Above: The multipurpose creek planting in 2011. The harvested eucalypt is to the right of the gate.
At the start of our farm tours I stand on a tree stump just a few metres from the creek that divides our property. The eucalypt was more than 80 centimetres in diameter when I felled it and milled out more than a cubic metre of knot-free, furniture-grade timber from the pruned butt log. I planted the tree, a native, though not indigenous to the site, in 1987, when I was 25 years old.
Back then, the creek was an eroded drain with cattle climbing up and down the banks. We fenced out the creek and planted a mix of native trees and shrubs, just like a conventional Landcare planting. The difference was that I always intended to harvest the trees for timber. Just a few years after planting I began thinning to give the best trees more growing space and then pruned them up to more than six metres to improve their wood quality. We are now selectively harvesting sawlogs and milling them on our portable bandsaw and drying the timber in a solar kiln.
Over the next decade, I plan to remove all the eucalypts leaving the understorey of high value native cabinet timbers (not the understorey shrubs) to grow into a second-generation crop. These include our local blackwood and satinwood, but also more climate-change adapted species from New South Wales including silky oak, sheoak and Australian red cedar. The eucalypts grow too tall, compete with the adjacent pastures, and are increasing the fire risk.
My riparian forest, like any native forest, is dynamic. Rather than just let nature take its course I am guiding its growth so that it transitions, more quickly than it might otherwise, from a eucalypt-dominated sclerophyll forest into a dark, water-cooling, rainforest of specialty timbers.
"Over the next decade, I plan to remove all the eucalypts leaving the understorey of high value native cabinet timbers (not the understorey shrubs) to grow into a second-generation crop."
The reaction to this project has been fascinating. Many commercial foresters say my example is too complicated, too expensive and lacking the efficiencies of scale and uniformity that they strive for in their own plantation models. On the other hand, many conservationists view any form of timber harvesting from Landcare plantings as a negative. But for the farmers who visit, it is just common sense to manage waterways on farms for both conservation and profit.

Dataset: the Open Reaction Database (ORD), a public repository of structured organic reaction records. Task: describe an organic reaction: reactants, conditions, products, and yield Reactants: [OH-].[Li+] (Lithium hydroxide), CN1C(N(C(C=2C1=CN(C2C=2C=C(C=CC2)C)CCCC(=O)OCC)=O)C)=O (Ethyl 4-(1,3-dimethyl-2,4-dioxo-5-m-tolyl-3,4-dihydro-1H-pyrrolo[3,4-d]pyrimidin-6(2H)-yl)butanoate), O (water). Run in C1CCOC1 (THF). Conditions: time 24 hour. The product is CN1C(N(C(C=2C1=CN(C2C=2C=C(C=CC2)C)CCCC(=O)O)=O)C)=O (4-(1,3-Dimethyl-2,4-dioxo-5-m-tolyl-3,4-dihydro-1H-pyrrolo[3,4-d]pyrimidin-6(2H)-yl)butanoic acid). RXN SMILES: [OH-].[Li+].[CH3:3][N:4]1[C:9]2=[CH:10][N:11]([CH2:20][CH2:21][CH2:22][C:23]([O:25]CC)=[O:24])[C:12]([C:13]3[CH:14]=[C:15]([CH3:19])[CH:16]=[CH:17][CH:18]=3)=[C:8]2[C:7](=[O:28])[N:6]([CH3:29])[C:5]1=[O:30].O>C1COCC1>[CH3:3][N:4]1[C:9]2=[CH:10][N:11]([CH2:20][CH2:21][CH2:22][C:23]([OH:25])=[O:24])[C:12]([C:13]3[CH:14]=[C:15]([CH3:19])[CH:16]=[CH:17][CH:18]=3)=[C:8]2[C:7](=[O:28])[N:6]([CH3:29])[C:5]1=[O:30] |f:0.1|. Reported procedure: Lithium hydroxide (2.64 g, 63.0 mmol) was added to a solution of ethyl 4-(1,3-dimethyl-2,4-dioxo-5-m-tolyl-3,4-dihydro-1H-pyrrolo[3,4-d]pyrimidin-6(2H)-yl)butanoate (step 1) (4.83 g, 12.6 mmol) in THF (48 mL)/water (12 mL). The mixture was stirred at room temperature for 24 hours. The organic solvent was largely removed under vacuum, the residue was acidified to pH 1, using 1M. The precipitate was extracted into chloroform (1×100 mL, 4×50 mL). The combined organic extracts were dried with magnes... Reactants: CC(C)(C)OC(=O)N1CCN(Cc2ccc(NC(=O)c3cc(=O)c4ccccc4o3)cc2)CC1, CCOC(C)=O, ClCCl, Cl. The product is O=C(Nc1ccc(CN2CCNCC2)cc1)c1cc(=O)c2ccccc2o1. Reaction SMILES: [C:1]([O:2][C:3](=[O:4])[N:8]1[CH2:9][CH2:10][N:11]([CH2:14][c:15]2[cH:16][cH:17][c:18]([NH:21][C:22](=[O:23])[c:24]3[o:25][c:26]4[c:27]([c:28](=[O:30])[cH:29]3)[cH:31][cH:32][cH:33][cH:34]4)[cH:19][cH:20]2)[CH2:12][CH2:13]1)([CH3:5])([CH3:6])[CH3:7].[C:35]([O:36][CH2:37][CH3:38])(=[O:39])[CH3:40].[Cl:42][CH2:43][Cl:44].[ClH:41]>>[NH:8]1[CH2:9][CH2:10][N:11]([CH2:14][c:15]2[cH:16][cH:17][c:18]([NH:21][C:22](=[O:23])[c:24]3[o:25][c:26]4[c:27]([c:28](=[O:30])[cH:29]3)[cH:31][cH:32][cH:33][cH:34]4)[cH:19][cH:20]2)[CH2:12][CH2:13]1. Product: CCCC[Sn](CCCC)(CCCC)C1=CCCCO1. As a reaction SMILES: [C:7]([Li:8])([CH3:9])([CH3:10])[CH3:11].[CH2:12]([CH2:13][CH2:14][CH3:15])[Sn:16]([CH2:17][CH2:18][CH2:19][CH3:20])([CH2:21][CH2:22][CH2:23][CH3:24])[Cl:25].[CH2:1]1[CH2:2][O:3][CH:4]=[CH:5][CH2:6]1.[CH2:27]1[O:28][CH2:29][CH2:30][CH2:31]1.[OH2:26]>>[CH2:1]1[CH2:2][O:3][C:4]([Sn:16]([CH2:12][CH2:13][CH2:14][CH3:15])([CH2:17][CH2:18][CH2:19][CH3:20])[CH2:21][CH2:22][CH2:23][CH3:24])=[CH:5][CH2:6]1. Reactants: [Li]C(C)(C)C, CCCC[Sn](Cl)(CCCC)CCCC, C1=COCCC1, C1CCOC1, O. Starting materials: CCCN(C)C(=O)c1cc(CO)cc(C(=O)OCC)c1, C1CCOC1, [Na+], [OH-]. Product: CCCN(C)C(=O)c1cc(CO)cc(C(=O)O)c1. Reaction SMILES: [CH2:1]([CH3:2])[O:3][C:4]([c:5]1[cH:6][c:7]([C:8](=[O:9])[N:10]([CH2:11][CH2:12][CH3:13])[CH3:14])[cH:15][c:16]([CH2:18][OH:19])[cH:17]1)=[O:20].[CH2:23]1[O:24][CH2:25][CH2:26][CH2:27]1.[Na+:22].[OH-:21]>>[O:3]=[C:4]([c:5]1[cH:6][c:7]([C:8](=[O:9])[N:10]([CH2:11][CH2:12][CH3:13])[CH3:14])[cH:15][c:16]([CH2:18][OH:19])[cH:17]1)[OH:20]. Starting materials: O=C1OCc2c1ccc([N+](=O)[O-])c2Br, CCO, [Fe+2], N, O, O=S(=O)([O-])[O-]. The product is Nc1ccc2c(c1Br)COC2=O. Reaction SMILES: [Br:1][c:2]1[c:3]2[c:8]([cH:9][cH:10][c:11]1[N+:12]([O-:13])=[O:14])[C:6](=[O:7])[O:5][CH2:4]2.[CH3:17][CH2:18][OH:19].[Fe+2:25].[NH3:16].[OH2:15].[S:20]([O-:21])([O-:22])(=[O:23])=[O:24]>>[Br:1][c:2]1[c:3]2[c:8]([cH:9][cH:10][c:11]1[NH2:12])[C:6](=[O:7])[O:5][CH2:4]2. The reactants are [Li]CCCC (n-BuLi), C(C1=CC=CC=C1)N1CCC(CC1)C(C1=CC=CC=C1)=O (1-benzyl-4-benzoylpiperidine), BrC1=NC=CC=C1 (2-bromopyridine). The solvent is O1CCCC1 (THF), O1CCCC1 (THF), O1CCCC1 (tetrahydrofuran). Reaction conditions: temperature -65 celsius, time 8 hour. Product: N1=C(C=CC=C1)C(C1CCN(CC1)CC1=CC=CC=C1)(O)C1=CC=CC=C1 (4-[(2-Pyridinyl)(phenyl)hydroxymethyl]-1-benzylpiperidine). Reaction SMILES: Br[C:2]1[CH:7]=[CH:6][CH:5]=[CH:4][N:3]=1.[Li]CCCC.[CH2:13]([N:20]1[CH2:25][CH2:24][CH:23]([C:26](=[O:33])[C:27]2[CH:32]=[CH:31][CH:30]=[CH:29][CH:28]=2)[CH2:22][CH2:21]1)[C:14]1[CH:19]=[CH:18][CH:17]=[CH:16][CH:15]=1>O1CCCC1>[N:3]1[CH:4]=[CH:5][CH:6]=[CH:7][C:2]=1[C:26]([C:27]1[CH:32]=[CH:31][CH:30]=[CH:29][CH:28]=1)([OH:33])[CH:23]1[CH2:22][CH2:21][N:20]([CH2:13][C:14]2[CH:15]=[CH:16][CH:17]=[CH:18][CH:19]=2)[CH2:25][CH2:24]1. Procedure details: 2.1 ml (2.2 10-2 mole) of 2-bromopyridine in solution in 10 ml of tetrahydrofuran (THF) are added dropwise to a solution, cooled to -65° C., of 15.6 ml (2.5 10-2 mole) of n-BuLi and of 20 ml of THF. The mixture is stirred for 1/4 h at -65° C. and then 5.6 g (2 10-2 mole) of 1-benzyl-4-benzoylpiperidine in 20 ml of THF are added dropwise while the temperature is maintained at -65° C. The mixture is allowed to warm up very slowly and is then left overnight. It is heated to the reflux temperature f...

What single-interest observers don’t appreciate is that a forest that is neither the best for production or conservation might actually be better for both. Between the two extremes – a conservation planting of indigenous plants and an intensive monoculture plantation – there are myriad options that provide a mix of conservation and production. While we don’t know exactly how these multipurpose options will play out on every farm, there is much that is intuitive.
For example, close to the conservation-only end of the continuum there might be the opportunity to harvest some firewood without having any negative impact on biodiversity or water quality. In our case, although I may have compromised the conservation ideals by planting non-indigenous native trees, I believe that our active management is enhancing biodiversity and water quality over and above what might be achieve by a conventional Landcare planting.
I invite my visitors to look for signs of the ecological processes playing out in our managed riparian forest. The trees I killed by ringbarking are left standing to enhance biodiversity. Those I felled are providing large wood debris on the ground and in the creek itself. Visitors can see how the logs are pushed up into heaps during floods creating a series of natural beaver dams that slow the water flow. These provide deep pools, organic matter and wildlife refuges – aquatic habitat elements that have been largely missing since our farm creeks were cleared, de-snagged and turned into open drains by the previous owners of the property.
Looking only at this one site misses the real potential of multipurpose riparian forestry on farms. In our region alone, the prospect of a commercial return, however small, from trees planted primarily for conservation has encouraged many farmers to fence out their creeks wider than they might otherwise and plant trees, thereby amplifying the conservation benefits across the landscape.
These self-funded, private plantings do not rely on government grants. Although not perfect for conservation they are playing a significant role in trapping sediments and nutrients that would otherwise enter the streams, locking up carbon, and providing corridors for the movement of native animal and plant species, and their genes.
Rather than being a conservation threat, I see the active management and harvesting of trees from multipurpose farm plantings as an exciting new chapter in the development of Landcare. The greatest threat to realising these opportunities is the inflexibility of government and interest groups who – through their planning, practice codes, grant conditions or advice – perpetuate the misconception that forests should only be grown for conservation or profit, and never both.
Rowan Reid is a forest scientist and landholder with a 42-hectare property at Bambra, who helped develop the Otway Agroforestry Network. His latest book is Heartwood: The art and science of growing trees for conservation and profit.
For more information go to www.agroforestry.net.au
"My riparian forest, like any native forest, is dynamic. Rather than just let nature take its course I am guiding its growth so that it transitions, more quickly than it might otherwise, from a eucalypt-dominated sclerophyll forest into a dark, water-cooling, rainforest of specialty timbers."